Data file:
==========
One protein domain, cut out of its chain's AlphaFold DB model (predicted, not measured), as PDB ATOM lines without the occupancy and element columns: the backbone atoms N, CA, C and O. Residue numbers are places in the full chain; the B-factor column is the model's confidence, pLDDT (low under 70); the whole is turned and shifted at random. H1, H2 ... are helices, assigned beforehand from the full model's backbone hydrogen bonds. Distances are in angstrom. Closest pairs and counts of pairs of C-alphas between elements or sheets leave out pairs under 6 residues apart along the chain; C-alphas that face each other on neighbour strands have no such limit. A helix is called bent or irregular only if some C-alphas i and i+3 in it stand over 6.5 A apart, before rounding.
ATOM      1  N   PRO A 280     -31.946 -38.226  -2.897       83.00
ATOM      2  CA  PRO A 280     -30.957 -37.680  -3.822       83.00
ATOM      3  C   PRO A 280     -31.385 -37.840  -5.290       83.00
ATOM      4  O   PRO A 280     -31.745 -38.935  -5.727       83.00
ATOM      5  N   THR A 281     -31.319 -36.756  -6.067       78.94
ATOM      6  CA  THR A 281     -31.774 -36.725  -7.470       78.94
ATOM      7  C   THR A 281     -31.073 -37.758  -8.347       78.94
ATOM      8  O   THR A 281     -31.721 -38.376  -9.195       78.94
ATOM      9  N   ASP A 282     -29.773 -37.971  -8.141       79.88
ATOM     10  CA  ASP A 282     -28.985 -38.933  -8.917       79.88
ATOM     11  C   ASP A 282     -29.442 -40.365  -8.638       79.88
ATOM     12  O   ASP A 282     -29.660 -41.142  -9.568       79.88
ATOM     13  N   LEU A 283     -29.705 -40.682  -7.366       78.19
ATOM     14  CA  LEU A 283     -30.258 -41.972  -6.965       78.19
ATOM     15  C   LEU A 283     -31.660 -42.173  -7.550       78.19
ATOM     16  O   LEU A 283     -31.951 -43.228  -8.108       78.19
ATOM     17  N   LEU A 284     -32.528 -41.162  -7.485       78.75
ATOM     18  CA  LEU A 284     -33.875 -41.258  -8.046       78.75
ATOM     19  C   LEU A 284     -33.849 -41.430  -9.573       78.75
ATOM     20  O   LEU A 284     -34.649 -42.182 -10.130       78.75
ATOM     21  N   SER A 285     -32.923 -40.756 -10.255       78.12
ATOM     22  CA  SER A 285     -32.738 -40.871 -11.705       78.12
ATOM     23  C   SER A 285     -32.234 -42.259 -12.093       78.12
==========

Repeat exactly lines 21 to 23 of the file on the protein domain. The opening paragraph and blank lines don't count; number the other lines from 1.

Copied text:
ATOM     21  N   SER A 285     -32.923 -40.756 -10.255       78.12
ATOM     22  CA  SER A 285     -32.738 -40.871 -11.705       78.12
ATOM     23  C   SER A 285     -32.234 -42.259 -12.093       78.12